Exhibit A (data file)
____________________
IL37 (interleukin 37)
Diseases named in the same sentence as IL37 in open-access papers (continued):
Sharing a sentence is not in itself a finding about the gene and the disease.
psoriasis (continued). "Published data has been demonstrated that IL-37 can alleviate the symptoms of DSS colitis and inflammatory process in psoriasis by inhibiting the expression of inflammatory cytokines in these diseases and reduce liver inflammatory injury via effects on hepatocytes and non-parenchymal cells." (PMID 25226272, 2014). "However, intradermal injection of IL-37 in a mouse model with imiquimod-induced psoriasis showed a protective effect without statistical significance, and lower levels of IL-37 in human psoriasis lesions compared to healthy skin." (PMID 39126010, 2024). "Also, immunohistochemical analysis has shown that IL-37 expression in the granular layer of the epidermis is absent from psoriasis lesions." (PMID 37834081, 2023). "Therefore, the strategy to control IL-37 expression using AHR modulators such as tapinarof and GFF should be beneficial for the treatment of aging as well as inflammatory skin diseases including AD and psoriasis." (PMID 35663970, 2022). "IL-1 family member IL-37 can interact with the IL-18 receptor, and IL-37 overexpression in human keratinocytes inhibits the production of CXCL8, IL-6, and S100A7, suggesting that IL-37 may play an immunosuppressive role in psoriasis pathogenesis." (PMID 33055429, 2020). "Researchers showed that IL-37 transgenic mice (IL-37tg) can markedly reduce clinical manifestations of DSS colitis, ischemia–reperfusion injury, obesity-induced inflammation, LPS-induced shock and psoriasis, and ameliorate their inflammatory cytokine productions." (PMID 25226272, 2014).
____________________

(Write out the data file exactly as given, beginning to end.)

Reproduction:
IL37 (interleukin 37)
Diseases named in the same sentence as IL37 in open-access papers (continued):
Sharing a sentence is not in itself a finding about the gene and the disease.
psoriasis (continued). "Published data has been demonstrated that IL-37 can alleviate the symptoms of DSS colitis and inflammatory process in psoriasis by inhibiting the expression of inflammatory cytokines in these diseases and reduce liver inflammatory injury via effects on hepatocytes and non-parenchymal cells." (PMID 25226272, 2014). "However, intradermal injection of IL-37 in a mouse model with imiquimod-induced psoriasis showed a protective effect without statistical significance, and lower levels of IL-37 in human psoriasis lesions compared to healthy skin." (PMID 39126010, 2024). "Also, immunohistochemical analysis has shown that IL-37 expression in the granular layer of the epidermis is absent from psoriasis lesions." (PMID 37834081, 2023). "Therefore, the strategy to control IL-37 expression using AHR modulators such as tapinarof and GFF should be beneficial for the treatment of aging as well as inflammatory skin diseases including AD and psoriasis." (PMID 35663970, 2022). "IL-1 family member IL-37 can interact with the IL-18 receptor, and IL-37 overexpression in human keratinocytes inhibits the production of CXCL8, IL-6, and S100A7, suggesting that IL-37 may play an immunosuppressive role in psoriasis pathogenesis." (PMID 33055429, 2020). "Researchers showed that IL-37 transgenic mice (IL-37tg) can markedly reduce clinical manifestations of DSS colitis, ischemia–reperfusion injury, obesity-induced inflammation, LPS-induced shock and psoriasis, and ameliorate their inflammatory cytokine productions." (PMID 25226272, 2014).